The firebreak garden, a test structure for the forest protection against fire in the Maures’ Mountains

by Frederic Bouvier from Ecole Polytechnique Fédérale de Lausanne Section d’Architecture, Faculté ENAC, Switzerland
Tutored by: Prof. Luca Ortelli, Elena Cogato-Lanza, Barbara Tirone, Mickael Jakob

Author comments:

Fifty years after Algeria’s independence and the abandonment of Harkis, its army reserves, France has broken its silence and finally looks back on this dark period of history. France has engaged in a fight against ignorance; it immobilizes the vestige of this period to mobilize memory and reflection, and employs memorials, or other monuments, as a means of public recognition. However, by attempting to achieve this memorable through an inert monumental form, we slowly relieve ourselves of the duty to remember. The commemoration was overshadowed by the physical memorial, which was designed to blend little by little into the nearby landscape, and failed to remind us of the memories themselves. So then, how should this be done?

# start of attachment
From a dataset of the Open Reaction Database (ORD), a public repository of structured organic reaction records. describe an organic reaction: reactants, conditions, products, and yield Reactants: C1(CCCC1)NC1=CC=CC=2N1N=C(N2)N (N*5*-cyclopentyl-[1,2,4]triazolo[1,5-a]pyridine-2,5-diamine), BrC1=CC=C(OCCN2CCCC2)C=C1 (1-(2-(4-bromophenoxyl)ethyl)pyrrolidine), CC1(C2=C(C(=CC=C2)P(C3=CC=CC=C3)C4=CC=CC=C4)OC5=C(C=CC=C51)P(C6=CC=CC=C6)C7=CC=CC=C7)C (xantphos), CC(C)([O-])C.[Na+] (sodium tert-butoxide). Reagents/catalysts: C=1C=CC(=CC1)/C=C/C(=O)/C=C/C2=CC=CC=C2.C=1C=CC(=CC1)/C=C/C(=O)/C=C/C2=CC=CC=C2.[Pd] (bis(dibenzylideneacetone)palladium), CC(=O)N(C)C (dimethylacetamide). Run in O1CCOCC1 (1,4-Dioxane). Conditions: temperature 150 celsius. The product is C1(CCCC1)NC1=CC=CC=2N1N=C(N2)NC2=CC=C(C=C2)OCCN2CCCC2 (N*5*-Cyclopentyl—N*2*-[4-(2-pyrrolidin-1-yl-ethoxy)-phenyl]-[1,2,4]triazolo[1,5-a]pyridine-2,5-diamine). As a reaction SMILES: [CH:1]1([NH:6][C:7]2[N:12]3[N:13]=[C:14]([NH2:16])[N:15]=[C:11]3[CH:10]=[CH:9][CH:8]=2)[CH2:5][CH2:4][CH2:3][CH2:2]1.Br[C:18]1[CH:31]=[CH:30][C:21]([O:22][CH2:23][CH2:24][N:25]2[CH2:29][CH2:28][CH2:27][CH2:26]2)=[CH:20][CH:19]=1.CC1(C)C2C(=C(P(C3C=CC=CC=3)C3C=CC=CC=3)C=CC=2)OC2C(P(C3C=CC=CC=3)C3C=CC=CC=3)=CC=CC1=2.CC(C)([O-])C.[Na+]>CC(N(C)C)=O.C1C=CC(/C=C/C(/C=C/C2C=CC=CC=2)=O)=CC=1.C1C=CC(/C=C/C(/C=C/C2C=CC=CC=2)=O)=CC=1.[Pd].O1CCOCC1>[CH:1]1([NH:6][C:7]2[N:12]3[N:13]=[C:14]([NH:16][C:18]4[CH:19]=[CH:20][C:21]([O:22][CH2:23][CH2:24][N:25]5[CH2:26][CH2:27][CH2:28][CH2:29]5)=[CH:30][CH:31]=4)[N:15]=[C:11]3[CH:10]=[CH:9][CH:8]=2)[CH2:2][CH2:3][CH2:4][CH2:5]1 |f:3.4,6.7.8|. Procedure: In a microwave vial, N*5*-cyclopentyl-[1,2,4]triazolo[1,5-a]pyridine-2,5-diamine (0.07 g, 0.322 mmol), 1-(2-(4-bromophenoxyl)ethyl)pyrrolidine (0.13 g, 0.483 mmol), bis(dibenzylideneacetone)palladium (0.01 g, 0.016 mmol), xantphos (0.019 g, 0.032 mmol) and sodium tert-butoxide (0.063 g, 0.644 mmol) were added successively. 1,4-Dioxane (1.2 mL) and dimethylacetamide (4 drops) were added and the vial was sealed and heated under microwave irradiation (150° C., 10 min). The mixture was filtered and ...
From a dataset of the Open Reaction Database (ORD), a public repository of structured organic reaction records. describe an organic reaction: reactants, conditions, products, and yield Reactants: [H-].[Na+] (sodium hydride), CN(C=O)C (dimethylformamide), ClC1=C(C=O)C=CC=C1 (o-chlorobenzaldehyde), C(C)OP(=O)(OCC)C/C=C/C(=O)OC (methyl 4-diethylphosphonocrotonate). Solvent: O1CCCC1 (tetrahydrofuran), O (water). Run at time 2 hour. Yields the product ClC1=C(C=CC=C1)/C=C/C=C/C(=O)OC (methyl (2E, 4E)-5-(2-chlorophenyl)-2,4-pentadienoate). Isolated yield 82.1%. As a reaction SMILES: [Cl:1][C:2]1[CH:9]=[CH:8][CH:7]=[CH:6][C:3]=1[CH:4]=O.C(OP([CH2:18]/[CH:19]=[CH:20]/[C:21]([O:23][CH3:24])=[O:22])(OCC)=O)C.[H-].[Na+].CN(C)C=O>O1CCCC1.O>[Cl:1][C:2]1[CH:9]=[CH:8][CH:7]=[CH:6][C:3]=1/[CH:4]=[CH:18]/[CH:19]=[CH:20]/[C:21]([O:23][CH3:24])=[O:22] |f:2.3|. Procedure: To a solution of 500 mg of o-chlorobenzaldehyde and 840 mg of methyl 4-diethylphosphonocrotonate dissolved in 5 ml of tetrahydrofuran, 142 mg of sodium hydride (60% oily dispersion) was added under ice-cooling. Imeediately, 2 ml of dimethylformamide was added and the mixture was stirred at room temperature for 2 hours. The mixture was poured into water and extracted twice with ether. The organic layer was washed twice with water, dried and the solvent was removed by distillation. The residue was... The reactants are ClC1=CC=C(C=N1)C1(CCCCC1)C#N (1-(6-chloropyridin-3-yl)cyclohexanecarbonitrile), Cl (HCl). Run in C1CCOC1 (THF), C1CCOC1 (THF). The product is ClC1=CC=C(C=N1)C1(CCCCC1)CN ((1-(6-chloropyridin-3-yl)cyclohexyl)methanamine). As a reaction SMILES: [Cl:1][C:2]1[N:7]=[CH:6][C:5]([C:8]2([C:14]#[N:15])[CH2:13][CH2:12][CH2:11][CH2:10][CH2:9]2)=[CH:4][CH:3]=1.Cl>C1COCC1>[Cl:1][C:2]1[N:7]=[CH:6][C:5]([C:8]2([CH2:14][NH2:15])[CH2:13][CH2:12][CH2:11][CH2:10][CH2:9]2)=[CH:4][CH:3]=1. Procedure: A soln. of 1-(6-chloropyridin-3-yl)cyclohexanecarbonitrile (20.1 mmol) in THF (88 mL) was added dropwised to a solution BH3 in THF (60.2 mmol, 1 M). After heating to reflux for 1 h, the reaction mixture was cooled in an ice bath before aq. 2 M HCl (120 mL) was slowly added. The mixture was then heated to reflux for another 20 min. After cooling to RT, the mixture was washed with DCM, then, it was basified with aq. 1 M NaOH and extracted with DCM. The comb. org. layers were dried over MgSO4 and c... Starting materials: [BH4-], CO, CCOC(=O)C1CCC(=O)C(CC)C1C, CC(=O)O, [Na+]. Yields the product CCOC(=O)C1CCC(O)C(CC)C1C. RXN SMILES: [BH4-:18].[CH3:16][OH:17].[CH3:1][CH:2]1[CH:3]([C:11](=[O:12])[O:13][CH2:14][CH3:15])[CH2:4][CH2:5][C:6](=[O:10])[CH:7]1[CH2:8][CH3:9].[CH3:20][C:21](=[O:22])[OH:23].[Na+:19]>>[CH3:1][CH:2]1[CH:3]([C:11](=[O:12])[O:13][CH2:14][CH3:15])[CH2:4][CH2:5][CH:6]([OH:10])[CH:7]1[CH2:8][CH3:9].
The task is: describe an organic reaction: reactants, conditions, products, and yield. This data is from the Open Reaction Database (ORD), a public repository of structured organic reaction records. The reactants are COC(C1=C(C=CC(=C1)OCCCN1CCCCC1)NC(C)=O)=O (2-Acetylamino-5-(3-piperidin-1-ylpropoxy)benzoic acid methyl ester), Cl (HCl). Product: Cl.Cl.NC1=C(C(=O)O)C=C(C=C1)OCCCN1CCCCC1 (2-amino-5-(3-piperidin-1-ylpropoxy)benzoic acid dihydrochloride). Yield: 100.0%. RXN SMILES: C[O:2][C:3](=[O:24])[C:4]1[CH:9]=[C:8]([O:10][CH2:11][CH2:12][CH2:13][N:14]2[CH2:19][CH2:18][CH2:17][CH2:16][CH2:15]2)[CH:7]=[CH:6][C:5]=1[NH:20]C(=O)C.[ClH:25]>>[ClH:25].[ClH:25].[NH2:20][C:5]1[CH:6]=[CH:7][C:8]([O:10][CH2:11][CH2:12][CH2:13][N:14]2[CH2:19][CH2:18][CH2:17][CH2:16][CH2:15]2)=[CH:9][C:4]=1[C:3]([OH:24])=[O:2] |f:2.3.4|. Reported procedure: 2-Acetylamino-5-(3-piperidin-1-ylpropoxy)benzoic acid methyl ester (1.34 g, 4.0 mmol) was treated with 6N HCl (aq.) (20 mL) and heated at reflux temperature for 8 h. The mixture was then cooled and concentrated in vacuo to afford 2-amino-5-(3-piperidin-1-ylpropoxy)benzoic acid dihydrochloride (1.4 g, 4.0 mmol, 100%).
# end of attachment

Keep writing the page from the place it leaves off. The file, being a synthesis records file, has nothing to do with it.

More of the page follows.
We can overcome the crushing burden of History, the duty of memory and its institutionalization, by invoking the memory involuntarily. One means of commemorating the Harkis it is to establish the “hameau de forestage” (the camps hosting the Harkis’ families) in the South of France. This will serve to remind us about importance of the forestry work, which includes reforestation and fighting forest fires. In other words, Harkis’ history and the Mediterranean forest go hand in hand to respond to a current issue: the firebreaks’ management and maintenance. Harkis’ memory is indirectly materialized by the construction of a test structure on the Varois territory, a farming garden that belongs to Forest Protection Against Fire (DFCI).

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